I think that’s a part of the typical entrepreneur archetype, someone who’s got that — a brilliant, charismatic spirit. And it’s expected, right? You got to show up with that every day, and that’s inhuman to expect out of anyone.
The pandemic has started a broader conversation about mental health. What role can the business world and employers play in trying to improve access to care and fight the stigma?
The first thing is creating a safe environment for disclosure, so that people can share what they’re dealing with. It’s incumbent upon leaders to role model that behavior to show their teams that it’s safe for them to come forward.
Step two is building community around it. I’ve gotten a chance to speak to a bunch of companies in the last few weeks. I loved my conversation with [tech company] Carta because they already have a neurodiversity employee resource group.
The third part is really investing in the care that people need. Regular medical insurance isn’t getting the job done in terms of the ability to find mental health professionals. Reimbursement rates are often too low.
The only way for that to change is for there to be investment.
The contrasts in the book were really striking. You’re staying in a psychiatric ward and then soon after, you’re in talks to do a deal with Walmart. What was it like when you heard Walmart was interested in buying Bonobos?
I had gone from thinking that we would do a private equity transaction where we stayed on the independent path towards IPO, to spending time with the team at Walmart, particularly Marc Lore [Walmart’s then-e-commerce chief] and [CEO] Doug McMillon and really falling in love with the opportunity to be a part of the digital transformation of the Fortune One company.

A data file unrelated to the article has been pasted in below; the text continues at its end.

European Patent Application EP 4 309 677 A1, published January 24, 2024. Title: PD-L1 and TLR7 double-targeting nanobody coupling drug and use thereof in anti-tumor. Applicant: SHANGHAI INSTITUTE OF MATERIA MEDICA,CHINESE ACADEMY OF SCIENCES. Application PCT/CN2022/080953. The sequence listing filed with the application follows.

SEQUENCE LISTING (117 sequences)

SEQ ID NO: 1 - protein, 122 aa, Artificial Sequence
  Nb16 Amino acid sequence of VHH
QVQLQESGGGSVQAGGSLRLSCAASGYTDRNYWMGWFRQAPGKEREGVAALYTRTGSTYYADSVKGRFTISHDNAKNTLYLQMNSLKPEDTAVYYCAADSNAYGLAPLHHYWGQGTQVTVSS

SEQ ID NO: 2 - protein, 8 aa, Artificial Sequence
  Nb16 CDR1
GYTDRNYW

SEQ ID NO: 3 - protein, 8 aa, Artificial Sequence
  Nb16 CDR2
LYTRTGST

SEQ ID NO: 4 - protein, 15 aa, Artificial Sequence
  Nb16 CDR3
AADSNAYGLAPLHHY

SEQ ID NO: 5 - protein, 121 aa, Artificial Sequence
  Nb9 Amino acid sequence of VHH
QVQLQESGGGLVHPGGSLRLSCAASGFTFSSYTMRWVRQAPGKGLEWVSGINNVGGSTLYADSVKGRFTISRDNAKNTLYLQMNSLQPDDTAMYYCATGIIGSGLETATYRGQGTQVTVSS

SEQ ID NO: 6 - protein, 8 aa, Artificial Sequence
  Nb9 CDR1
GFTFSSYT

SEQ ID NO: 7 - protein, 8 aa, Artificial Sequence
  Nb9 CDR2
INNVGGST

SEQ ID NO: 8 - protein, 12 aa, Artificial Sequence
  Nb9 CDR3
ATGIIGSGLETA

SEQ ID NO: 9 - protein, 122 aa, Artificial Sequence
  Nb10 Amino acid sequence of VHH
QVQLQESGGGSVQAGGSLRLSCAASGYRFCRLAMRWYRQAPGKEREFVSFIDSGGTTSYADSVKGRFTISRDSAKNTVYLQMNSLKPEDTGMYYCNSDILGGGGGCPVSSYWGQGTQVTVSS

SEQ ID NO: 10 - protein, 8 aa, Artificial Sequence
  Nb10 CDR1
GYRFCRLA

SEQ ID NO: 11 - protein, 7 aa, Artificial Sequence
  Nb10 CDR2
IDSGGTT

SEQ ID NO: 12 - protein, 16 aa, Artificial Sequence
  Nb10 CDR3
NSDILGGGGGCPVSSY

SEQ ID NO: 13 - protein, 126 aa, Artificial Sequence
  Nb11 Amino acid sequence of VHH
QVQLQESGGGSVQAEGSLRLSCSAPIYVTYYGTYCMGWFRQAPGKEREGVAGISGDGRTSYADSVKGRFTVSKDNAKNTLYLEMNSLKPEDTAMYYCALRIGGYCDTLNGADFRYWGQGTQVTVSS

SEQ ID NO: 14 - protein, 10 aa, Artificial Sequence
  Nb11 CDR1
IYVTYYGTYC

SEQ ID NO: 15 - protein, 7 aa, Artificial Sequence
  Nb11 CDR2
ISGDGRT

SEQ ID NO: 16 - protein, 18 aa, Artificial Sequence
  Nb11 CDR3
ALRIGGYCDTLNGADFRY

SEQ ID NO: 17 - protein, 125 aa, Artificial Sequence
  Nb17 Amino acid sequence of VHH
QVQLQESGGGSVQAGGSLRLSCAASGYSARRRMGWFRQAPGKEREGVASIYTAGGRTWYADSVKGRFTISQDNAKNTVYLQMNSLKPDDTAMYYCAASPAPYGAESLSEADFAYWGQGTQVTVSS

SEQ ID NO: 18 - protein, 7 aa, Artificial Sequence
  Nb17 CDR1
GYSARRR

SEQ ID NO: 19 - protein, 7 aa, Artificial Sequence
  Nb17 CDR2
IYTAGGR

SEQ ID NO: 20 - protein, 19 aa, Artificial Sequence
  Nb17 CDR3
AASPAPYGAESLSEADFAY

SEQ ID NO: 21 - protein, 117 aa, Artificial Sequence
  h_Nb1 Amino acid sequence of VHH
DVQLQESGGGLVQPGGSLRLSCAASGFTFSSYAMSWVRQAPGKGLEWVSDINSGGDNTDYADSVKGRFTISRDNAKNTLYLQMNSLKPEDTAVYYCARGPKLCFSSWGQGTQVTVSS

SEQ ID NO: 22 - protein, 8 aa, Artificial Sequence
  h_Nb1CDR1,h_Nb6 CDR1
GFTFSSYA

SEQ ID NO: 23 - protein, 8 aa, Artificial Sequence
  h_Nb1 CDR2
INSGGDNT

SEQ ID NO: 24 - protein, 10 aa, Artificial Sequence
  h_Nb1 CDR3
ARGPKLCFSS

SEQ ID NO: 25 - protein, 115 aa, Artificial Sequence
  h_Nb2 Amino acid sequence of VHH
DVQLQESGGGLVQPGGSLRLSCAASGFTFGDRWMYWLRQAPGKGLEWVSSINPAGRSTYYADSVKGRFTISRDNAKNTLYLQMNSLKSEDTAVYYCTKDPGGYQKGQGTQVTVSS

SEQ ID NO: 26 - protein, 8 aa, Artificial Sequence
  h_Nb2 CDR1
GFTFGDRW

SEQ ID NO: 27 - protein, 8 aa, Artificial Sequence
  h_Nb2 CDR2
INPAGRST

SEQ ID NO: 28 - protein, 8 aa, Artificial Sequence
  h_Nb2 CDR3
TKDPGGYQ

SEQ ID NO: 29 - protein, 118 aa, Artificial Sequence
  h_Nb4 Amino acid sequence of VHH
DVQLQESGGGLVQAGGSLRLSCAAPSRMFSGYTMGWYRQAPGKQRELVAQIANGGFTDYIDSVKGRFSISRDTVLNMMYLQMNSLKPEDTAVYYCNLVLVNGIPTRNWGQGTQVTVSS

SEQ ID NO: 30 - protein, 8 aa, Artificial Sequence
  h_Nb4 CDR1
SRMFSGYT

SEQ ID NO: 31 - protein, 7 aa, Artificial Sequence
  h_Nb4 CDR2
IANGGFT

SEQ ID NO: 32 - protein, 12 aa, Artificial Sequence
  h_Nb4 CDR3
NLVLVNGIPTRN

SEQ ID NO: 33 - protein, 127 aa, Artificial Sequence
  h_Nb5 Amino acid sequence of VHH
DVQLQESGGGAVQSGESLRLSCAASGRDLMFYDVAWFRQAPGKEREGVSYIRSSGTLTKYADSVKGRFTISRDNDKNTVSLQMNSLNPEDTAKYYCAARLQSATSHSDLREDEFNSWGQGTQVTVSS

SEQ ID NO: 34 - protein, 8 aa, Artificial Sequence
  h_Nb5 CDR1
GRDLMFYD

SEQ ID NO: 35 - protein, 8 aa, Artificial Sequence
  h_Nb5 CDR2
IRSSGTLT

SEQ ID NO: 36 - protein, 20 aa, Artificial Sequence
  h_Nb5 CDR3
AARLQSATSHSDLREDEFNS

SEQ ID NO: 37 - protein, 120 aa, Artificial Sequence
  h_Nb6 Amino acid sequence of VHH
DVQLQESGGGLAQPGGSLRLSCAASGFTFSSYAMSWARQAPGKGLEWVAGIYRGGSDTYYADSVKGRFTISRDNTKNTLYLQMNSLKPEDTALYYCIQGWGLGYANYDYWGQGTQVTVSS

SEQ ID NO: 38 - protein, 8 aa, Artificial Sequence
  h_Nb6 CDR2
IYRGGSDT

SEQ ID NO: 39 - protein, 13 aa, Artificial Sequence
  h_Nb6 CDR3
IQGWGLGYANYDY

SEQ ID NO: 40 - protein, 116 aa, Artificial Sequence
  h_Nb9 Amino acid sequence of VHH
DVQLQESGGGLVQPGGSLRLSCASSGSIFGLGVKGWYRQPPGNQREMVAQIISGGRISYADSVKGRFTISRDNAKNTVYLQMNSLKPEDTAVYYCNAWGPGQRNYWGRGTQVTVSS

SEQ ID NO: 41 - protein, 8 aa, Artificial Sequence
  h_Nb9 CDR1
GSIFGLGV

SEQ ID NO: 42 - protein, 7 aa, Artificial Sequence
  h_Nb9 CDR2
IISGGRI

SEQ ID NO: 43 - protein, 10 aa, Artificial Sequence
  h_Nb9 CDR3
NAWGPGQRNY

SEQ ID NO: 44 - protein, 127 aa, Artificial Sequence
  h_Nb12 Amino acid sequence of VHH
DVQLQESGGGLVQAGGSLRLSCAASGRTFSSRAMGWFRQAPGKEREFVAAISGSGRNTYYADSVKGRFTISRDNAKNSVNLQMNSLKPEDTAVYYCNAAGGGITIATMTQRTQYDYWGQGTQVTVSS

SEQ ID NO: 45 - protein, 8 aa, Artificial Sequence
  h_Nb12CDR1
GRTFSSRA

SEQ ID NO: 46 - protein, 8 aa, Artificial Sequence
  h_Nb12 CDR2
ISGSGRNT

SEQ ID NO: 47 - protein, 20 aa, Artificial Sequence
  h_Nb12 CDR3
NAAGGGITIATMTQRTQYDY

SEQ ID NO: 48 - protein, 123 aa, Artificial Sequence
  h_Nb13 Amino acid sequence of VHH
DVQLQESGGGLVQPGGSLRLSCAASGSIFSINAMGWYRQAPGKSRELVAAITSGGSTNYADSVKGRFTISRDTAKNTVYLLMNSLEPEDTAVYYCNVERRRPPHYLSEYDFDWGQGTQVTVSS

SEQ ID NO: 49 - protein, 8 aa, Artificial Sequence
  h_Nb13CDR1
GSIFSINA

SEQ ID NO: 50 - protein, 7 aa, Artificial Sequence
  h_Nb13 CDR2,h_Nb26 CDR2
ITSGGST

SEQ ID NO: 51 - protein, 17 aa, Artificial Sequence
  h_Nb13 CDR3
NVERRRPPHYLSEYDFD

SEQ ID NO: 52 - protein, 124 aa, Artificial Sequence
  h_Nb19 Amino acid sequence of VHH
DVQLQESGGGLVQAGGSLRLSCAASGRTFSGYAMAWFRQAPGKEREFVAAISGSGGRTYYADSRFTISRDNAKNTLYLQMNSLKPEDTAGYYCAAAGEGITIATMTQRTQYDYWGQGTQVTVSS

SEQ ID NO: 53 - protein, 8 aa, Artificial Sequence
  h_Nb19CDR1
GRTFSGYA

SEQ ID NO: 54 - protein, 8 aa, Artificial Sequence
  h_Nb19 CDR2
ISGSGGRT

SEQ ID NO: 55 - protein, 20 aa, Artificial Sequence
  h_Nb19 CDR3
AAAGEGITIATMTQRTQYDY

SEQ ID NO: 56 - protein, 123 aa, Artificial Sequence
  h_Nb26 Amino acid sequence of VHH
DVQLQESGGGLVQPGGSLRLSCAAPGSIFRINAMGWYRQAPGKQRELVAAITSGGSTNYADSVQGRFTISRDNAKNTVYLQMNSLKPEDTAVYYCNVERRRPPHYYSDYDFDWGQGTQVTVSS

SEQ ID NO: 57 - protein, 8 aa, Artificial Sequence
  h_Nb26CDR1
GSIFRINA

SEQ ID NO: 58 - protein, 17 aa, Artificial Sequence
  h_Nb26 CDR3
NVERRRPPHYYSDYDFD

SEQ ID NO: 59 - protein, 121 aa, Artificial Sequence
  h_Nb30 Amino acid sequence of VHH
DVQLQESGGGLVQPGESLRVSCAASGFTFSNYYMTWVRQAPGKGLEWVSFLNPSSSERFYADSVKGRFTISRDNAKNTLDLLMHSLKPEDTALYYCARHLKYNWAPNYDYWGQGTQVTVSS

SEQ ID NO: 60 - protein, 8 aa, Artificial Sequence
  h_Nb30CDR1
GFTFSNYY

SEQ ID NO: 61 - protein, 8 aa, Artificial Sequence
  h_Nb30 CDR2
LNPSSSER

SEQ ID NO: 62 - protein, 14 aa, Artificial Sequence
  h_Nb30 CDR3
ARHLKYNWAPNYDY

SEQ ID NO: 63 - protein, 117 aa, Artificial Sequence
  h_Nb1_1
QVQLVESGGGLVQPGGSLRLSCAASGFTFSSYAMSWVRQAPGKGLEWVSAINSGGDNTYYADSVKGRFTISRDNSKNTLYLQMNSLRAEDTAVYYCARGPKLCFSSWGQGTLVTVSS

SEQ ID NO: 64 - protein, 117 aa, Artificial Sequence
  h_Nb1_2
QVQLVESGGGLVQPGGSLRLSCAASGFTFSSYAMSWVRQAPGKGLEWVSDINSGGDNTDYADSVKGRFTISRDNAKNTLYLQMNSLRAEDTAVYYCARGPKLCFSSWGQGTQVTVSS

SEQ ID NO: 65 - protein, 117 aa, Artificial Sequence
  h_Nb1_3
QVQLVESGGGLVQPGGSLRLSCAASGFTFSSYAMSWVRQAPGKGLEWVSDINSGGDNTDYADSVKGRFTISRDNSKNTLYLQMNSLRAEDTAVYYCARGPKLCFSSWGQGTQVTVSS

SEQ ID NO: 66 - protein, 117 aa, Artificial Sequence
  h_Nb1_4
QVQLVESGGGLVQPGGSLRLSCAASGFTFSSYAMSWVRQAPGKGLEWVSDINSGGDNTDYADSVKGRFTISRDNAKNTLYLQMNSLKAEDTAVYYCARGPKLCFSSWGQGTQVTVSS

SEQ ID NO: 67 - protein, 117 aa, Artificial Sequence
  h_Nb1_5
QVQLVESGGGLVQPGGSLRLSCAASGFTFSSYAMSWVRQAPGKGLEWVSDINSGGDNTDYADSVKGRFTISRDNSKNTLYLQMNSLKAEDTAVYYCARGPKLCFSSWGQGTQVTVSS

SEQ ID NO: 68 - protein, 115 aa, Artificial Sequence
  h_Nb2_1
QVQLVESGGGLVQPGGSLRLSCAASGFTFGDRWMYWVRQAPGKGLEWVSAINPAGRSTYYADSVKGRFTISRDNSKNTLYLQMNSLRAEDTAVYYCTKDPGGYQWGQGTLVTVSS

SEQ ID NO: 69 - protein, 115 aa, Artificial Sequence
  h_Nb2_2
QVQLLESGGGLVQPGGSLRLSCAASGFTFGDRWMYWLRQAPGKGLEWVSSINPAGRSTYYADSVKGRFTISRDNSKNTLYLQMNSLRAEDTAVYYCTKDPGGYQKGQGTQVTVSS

As I went from being like, “independent to the moon’ to ‘joining forces with Walmart would be incredible,’ we got to a part of the deal process where the background checks were coming up. It was time I thought where I had to disclose it [my diagnosis and arrest record]. I didn’t want to try to hide it.
Andy Dunn attends a launch party at a Bonobos store on Chicago’s Michigan Avenue in 2016. After operating as digital only, the direct-to-consumer start-up opened brick-and-mortar locations called “guideshops,” where customers could try on clothing and order it straight to their doors.
Daniel Boczarski | Getty Images
You helped birth the direct-to-consumer movement in many ways. But a lot of those companies have not become independent, profitable businesses. What do you think is the future of the DTC model?
The pure-play internet model is hard. Direct-to-consumer founders — and I was one of them — kind of fall too in love with the direct-to-consumer potential of their brands, but ignore the parts of the legacy retail world that are still alive and well.
Pure-play internet models are just fundamentally challenged on long-term profitability. It’s important to have humility as a direct-to-consumer founder and be aware that even if the e-commerce side of the house is growing really quickly, there’s still a lot of revenue going through traditional brick-and-mortar.
How have you ultimately found a better balance between your drive for success and your desire to stay healthy?
My son, Isaiah, is a big part of it. He’s 20 months old, and he doesn’t care about my success. He cares about himself and I think it’s a beautiful thing. I felt so self-involved for so long. Building a company can be a self-absorbed endeavor.
The way I would describe it is going from being in the center of the solar system to being a planet that orbits him. It just creates a fundamentally different worldview.